"We are committed and we are determined to eradicate these criminal enterprises once and for all," Holder said. "The indictments charge leaders of these criminal enterprises, as well as mid-level managers... and others alleged to be corrupt union officials."
- This Was Big, notes Fox News: "Holder said the raids marked 'one of the largest single-day' mob roundups in U.S. history. He said that the defendants include high-ranking members of the Gambino and Colombo crime families and the reputed former boss of organized crime in New England."
- A Long History of Crime "The charges cover decades worth of offenses... including 'classic mob hits to eliminate perceived rivals,' a killing during a botched robbery and a double shooting in a barroom dispute over a spilled drink," reports The Associated Press. "Other charges include alleged corruption among dockworkers who were forced to kick back a portion of their holiday bonuses to the crime families."
- Everybody Got Served, writes Radell Smith at The Examiner: "Unlike the late '70s bust of mafia men, this year saw every mafia family impacted, not just the Gambino and Genovese mafia families. This year, in addition to these two, other mafia families who saw members arrested included Bonanno, Colombo, DeCavalcante and the Lucchese families."
- Mob Crackdowns Are Back, writes Nitasha Tiku at New York Magazine: "Today's raid marks a renewed interest in organized crime, which tends to move in cycles depending on the strength of the family. Focus declined after a string of victories in the nineties and after 9/11. Although influence has waned, officials say the mob is still entrenched in a number of major construction unions as well as on the waterfront."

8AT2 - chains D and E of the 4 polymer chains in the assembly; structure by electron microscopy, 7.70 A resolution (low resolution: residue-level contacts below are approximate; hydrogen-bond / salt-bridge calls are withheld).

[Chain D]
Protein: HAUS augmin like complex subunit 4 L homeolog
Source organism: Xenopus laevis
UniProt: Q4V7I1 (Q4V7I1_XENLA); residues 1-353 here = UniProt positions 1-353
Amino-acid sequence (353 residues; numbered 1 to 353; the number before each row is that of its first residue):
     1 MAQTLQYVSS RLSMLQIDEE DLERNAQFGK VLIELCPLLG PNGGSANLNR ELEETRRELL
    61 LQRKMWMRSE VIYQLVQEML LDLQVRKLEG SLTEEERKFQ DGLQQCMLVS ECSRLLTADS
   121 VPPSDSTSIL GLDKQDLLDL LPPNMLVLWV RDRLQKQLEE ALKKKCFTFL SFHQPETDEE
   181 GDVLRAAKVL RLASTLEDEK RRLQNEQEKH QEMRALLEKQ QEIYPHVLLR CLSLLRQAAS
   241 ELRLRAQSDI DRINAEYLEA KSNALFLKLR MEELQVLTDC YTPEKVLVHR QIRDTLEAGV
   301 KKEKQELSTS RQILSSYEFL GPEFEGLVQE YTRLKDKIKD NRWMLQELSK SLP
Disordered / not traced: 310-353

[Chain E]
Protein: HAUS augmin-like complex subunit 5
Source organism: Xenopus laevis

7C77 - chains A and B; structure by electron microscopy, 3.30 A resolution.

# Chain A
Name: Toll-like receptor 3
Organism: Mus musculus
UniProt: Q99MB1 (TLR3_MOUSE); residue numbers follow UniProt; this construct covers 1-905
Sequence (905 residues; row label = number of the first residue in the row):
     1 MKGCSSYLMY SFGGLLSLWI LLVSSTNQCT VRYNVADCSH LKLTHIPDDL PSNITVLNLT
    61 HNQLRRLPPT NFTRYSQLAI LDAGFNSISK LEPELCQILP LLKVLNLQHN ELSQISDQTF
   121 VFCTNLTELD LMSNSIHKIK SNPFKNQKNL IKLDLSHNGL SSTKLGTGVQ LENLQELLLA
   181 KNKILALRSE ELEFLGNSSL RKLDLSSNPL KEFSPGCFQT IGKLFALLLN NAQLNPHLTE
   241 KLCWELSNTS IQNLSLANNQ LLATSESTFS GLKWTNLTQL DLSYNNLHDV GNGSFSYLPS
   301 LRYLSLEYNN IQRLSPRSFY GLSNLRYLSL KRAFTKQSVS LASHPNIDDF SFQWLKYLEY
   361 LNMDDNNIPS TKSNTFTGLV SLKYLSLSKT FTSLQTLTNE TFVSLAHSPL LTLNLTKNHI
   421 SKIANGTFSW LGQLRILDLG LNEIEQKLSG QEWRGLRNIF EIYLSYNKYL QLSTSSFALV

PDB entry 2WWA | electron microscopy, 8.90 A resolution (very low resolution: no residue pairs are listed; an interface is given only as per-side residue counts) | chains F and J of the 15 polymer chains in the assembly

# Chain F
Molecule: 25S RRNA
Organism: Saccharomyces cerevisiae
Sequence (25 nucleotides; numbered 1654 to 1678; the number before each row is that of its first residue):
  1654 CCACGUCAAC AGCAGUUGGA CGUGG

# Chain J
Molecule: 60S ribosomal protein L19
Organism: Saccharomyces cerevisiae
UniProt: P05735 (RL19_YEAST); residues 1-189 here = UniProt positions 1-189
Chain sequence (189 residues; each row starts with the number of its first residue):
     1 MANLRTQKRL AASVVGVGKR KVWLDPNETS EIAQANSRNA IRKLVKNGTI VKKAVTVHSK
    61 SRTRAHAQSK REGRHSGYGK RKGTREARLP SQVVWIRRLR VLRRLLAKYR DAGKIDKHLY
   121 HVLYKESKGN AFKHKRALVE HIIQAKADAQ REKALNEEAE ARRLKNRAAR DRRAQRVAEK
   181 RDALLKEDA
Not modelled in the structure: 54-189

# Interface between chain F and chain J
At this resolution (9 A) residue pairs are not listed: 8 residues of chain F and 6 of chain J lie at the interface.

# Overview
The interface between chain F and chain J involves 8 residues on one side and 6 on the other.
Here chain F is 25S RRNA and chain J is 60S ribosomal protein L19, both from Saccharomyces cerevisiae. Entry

- A City Plagued by Mobs "Cosa Nostra families once infiltrated and controlled swathes of the US economy, with a longtime stronghold in and around New York," reports Sebastian Smith at AFP. "The phenomenon took root nearly a century ago and remains an important factor in organized crime, but New York's historic Five Families of Italian-American mobsters have seen a sharp decline in fortunes over the last decade as a result of court testimony from turncoats breaking the once impenetrable code of silence."
- Two Defectors Have Played Key Roles "An impressive string of victories over the mob began in 1991 with the defection of the Luchese family’s acting boss, Alphonse D’Arco, who proved to be a devastating witness," writes William Rashbaum at The New York Times. "Later that year, Salvatore Gravano, the Gambino family underboss, defected, and his testimony secured the conviction of John J. Gotti. With the cooperation of those two men, a trickle of significant defections grew into a torrent, weakening the culture of omertà, the Mafia’s code of silence, and to some degree, the foundation of organized crime itself."
- The Battle Isn't Over Yet, adds Rashbaum: "One official noted that senior prosecutors and F.B.I. officials have declared victory or sought to write the mob’s epitaph many times in the past. Yet many tenacious and formidable organized crime families have endured, albeit weaker and with less influence, using violence and the threat of violence to amass wealth and influence."